Home-schooling and isolation from others for us has meant trying out new activities and focusing on the arts to keep us distracted. I’m a science editor by day and creativity is not my strong point; however, picking up on a tired vibe from my two the other day, we ditched the Maths and opted instead for a whole day of Art. This was a huge success (see one of our Bristol creations in the photo; thanks to Jenny Urquhart for the ‘how to’ video guide) and resulted in two relaxed, happy children – highlighting the benefit of being able to set your own timetable at home. Interestingly, the subjects being encouraged for looking after our children’s mental health during this home-schooling period (quite rightly) include a focus on Arts and Sports; this begs the question of why these subjects are not a more integral part of our children’s timetables in their regular education setting? Perhaps one of many topics for discussion once we’re through this epidemic.

Home-schooling aside, I know many people have taken up new or rekindled old hobbies to keep them occupied at this time. Gardens around the country are looking immaculate, DIY projects booming, and some are returning to knitting, colouring or writing to fill their days. Unleashing the nation’s creativity – perhaps a silver lining to this unwanted upheaval.

Appreciating the heart of our society

This global pandemic has certainly brought out the best in the people of Bristol and around Britain. Numerous Facebook groups, leaflets through letterboxes and online resources have sprung to life in recent weeks, all from people wanting to help others in less fortunate circumstances. Not to mention those who are turning their expertise to helping the NHS – be it through sewing gowns, headbands or 3D-printing protective visors. This deep-rooted altruism is brought to the heart of our community at times like this, and I’m grateful to live in a society where helping others is at the forefront of the agenda.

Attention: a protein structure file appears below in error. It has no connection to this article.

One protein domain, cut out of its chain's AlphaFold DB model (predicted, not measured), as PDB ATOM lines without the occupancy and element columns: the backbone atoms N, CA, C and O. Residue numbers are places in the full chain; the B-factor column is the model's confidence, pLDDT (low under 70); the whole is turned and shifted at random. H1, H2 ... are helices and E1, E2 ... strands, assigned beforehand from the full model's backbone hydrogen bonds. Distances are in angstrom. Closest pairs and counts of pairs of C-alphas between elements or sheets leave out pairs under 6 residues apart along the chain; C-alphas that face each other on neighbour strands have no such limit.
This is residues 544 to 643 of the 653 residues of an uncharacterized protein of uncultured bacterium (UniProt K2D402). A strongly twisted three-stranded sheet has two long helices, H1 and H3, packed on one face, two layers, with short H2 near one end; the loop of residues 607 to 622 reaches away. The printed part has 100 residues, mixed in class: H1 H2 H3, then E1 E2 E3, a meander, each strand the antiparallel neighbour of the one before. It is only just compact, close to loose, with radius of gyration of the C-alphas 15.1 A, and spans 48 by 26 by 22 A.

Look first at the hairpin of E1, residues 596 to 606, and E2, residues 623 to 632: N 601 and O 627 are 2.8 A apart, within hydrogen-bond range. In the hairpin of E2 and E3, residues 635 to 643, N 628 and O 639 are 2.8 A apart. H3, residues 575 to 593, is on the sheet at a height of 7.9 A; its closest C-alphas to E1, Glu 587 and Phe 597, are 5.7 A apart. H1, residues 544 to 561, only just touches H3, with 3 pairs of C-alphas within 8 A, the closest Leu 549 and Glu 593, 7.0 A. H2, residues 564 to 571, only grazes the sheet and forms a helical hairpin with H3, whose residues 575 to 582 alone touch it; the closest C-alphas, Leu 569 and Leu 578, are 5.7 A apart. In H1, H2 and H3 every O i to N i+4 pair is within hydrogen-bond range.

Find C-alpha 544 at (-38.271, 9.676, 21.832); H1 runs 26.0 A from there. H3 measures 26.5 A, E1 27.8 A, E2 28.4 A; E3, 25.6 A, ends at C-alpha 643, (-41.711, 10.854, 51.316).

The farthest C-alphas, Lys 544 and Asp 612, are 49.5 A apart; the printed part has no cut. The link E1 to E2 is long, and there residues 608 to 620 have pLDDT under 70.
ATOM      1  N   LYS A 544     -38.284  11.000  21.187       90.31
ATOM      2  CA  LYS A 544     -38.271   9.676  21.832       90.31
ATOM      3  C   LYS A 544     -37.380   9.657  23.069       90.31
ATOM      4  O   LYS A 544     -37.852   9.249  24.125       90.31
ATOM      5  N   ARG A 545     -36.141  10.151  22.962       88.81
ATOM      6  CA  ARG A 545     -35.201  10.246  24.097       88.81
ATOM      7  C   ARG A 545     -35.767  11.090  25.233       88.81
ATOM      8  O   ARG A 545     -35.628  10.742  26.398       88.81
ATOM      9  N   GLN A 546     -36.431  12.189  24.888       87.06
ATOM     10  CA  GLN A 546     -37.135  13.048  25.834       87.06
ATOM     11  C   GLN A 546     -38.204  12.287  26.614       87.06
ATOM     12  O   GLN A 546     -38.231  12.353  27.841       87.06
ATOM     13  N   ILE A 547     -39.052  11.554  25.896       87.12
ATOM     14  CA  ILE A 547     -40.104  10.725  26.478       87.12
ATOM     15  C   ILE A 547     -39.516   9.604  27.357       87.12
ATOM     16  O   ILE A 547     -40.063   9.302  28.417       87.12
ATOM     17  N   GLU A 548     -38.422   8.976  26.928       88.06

Already an admirer of anyone who works in the education sector, I now feel better equipped than ever to offload mountains of praise onto teachers everywhere – this is not an easy job. And I have 2 – not 30 – children to ‘educate’ at once. Admittedly, schools are much better resourced to teach our beloved offspring than us humble parents, but the amount of planning that goes into lessons, the explaining, the correcting, the marking – it’s exhausting! Teachers and their assistants at our school have been brilliant at keeping us going with online resources, weekly activities and even by sending the children Headteacher award postcards and Easter cards – such a lovely touch.

Changing attitudes for the future

All being well, we’ll all come out of this with a greater sense of what’s truly important in our lives. Perhaps we’ll know our neighbours a bit better. Perhaps we’ll stop to take in the sound of birdsong or the sight blossom on the trees. Certainly, we’ll be grateful for our lives.

A huge thank you goes to key workers around the country. Hopefully when we’re out of the woods with this epidemic, both society and government’s appreciation for these valuable members of our communities will be cemented in hearts and minds.

Rebecca Ramsden